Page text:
He was a young skinny kid that was supposed to help turn around a struggling original six franchise that had fallen on some hard times. He didn't waste much time in doing just that. As an 18-year-old rookie Steve Yzerman led the Detroit Red Wings in scoring with 87 points and helped the woeful Wings who had routinely missed postseason play in the 1970's and early 1980's earn a trip to the Stanley Cup playoffs. Yzerman was a phenom lifting a forgotten team back to relevance and helping to make Hockeytown what it is today.
6 John Tavares
John Tavares was a phenom even in his early teen years. As a dominant 14-year-old hockey player, he was head and shoulders above his peers and even the kids a few years older than him. In an effort to help grow his game and provide him with greater competition, the Ontario Hockey League created an exceptional player status label for Tavares and future players of his elk, that would permit him at the tender age of 14 to be drafted into junior hockey with players as old as 20. Tavares went on to have an incredible junior career justifying his exception status. In the NHL as a first overall pick, Tavares has consistently been the New York Islanders' offensive catalyst, leading the team in points as an 18 and 19-year-old.
5 Patrick Kane
Patrick Kane was another high draft pick (1st overall) to a struggling original six franchise in the Chicago Blackhawks with the hopes of helping them regain its past glory. In his first year as a 19-year-old rookie with every team gunning for him due to his high profile as the no.1 overall pick, he amassed 72 points leading the entire team in that category. Kane earned the Calder Trophy as rookie of the year and the Blackhawks were well on their way towards future Stanley Cup triumphs.
4 Sidney Crosby
The expectations could not have been higher for a young teenage Sidney Crosby. He came upon the hockey world when sports only television channels were staples looking for the next superstar to highlight and the internet was buzzing with video sharing websites allowing fans all over the world the chance to marvel at Crosby's skills. In his first two seasons in the NHL, Crosby scored 222 points, in both seasons eclipsing the magical 100-point barrier. The ultimate compliment to the young Crosby might have come from Wayne Gretzky when he answered that if anyone could break his scoring record, it would be Crosby.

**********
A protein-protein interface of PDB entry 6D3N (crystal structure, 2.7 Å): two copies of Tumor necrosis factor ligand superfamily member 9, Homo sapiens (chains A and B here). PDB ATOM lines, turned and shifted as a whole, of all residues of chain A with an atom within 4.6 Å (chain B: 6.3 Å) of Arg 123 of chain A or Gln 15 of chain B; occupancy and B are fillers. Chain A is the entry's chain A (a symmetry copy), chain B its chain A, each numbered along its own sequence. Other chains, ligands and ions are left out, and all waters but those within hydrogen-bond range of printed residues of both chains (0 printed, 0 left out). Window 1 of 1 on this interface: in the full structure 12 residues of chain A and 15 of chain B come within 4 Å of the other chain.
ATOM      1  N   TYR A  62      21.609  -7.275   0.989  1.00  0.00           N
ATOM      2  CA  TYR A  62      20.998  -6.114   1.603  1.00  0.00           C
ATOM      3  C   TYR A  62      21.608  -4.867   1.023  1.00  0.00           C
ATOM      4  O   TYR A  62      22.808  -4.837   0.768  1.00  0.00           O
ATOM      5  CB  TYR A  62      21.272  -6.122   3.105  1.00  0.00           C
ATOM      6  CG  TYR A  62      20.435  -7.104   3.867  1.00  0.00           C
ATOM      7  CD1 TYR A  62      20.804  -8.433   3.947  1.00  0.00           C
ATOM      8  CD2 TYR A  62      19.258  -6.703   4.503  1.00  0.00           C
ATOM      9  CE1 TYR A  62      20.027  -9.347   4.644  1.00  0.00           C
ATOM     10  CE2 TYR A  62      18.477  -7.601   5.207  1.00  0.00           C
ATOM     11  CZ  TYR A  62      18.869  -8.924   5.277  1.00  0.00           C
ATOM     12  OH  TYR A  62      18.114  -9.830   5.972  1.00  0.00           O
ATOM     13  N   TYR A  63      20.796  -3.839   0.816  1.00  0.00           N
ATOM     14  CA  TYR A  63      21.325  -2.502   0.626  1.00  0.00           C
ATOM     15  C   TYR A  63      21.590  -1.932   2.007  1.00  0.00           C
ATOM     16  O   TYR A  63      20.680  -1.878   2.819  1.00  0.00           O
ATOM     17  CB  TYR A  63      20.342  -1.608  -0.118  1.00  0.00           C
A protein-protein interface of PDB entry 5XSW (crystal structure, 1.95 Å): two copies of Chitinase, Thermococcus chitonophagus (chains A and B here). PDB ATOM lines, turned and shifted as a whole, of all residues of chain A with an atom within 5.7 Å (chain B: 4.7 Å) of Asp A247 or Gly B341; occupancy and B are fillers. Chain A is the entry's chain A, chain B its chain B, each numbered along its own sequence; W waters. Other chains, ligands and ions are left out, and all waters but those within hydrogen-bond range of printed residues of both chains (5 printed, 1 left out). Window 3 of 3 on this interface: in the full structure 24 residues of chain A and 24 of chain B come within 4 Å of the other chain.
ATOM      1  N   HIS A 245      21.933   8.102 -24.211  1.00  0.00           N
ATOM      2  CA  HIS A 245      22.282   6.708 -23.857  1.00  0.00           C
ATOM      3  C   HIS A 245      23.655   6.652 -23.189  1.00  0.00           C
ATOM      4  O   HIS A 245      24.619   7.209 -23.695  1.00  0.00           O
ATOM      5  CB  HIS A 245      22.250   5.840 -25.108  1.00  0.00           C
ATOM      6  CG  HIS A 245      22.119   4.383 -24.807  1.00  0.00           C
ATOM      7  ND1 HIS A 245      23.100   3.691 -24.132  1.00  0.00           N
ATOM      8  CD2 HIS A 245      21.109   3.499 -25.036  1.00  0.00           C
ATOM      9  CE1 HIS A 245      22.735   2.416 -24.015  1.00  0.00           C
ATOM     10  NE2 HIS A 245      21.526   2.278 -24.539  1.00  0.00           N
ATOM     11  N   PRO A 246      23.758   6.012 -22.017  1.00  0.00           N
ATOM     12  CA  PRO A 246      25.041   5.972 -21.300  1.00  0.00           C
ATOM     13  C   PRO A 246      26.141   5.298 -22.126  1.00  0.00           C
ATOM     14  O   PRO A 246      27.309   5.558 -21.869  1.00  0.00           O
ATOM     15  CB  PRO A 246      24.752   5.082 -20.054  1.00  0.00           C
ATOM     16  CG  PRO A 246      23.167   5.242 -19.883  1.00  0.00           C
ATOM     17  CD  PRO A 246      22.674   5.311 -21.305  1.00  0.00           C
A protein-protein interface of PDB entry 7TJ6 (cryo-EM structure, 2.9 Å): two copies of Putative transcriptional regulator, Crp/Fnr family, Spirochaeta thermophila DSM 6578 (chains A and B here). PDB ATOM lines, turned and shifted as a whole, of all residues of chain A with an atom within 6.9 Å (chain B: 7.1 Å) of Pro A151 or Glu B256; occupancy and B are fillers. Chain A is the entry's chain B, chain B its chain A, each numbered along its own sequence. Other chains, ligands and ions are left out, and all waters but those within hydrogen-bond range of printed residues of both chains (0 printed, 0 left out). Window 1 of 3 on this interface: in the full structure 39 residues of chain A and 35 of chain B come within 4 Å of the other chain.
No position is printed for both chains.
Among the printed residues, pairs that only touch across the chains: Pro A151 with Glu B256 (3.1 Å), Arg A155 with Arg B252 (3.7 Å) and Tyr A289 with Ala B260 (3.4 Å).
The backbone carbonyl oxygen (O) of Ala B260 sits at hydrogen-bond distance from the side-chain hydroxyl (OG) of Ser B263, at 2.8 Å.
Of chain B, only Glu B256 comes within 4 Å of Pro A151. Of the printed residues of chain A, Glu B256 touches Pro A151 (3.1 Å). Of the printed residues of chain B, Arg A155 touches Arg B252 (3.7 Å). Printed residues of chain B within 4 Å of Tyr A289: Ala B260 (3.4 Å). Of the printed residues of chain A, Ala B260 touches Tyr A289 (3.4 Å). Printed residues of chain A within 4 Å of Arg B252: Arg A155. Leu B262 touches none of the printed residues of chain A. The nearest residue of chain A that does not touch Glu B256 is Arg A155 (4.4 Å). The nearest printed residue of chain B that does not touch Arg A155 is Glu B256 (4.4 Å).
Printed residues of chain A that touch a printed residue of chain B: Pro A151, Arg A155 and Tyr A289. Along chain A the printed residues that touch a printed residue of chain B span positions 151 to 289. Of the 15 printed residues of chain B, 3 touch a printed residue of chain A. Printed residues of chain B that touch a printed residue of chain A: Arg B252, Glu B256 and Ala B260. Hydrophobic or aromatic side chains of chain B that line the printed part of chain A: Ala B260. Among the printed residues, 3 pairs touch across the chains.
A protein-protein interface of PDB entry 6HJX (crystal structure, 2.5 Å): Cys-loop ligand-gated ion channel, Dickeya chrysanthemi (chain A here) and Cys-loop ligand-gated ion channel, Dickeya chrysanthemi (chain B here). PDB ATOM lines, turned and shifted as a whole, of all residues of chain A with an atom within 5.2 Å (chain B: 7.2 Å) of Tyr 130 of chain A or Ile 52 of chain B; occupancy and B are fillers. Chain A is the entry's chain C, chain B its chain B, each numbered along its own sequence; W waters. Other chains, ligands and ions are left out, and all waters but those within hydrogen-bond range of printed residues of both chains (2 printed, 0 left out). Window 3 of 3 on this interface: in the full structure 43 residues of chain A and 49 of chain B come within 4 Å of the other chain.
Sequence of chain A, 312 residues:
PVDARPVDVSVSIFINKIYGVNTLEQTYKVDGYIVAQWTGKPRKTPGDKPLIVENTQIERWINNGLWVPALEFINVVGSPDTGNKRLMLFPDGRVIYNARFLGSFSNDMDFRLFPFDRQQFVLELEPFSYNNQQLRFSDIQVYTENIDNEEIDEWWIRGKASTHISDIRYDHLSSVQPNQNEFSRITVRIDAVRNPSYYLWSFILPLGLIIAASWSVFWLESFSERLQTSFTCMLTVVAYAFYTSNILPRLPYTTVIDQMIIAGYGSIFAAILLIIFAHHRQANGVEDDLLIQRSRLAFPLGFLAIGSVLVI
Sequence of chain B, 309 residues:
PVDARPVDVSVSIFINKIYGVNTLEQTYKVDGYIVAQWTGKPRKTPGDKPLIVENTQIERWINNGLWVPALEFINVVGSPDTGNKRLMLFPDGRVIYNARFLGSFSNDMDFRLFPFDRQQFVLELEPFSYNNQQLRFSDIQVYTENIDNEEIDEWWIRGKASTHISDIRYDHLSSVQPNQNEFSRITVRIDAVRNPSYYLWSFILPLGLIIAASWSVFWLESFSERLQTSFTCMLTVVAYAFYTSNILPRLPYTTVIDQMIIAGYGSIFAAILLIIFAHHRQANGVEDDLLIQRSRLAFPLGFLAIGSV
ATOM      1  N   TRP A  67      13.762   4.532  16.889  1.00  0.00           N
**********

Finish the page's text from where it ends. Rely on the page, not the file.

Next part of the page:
3 Mario Lemieux
Mario Lemieux was the consensus best prospect at the 1984 NHL draft and with good reason, after scoring an unbelievable 133 goals, 149 assists for 282 points in just 70 games during his final year in junior hockey. He also added 52 points in 14 playoff games to cap off that incredible year. He was the epitome of a can't miss prospect. He also became the the first player that was truly linked to a franchise as its savior. There is no doubt in anyone's mind that if Lemieux had not come along, the Penguins would not be playing in Pittsburgh today. He put up 241 total points as an 18 and 19-year-old playing in the NHL and would go onto become one of the game's greatest stars.
2 Eric Lindros
Eric Lindros was a man child in junior hockey; no one had seen such a combination of size, strength and offensive touch. Lindros was supposed to wrestle the NHL away from everyone and make it his own personal playhouse. He was so highly regarded as a teenager that after he refused to play for the Quebe Nordiques, the Philadelphia Flyers traded a whole host of players including Peter Forsberg and Mike Ricci along with $15 million to Quebec to pry Lindros away. After sitting out the year waiting to be traded from Quebec, as a 19-year-old Lindros scored 41 goals in just 61 games helping Philadelphia feel better about all that they had given up to get him.
1 Wayne Gretzky
Wayne Gretzky was the first known pre-teen phenom in hockey. It is recorded that in one season as a young hockey player, Gretzky somehow managed to score 378 goals. He was grabbing headlines, creating statistical feats no one had even imagined possible and doing it against competition two, three or even four years older than he was. He was the Beethoven of hockey, born to play and when he got to the NHL, he scored 301 total points in his teen years. It was just the start of what was to become Gretzky re-writing the record books.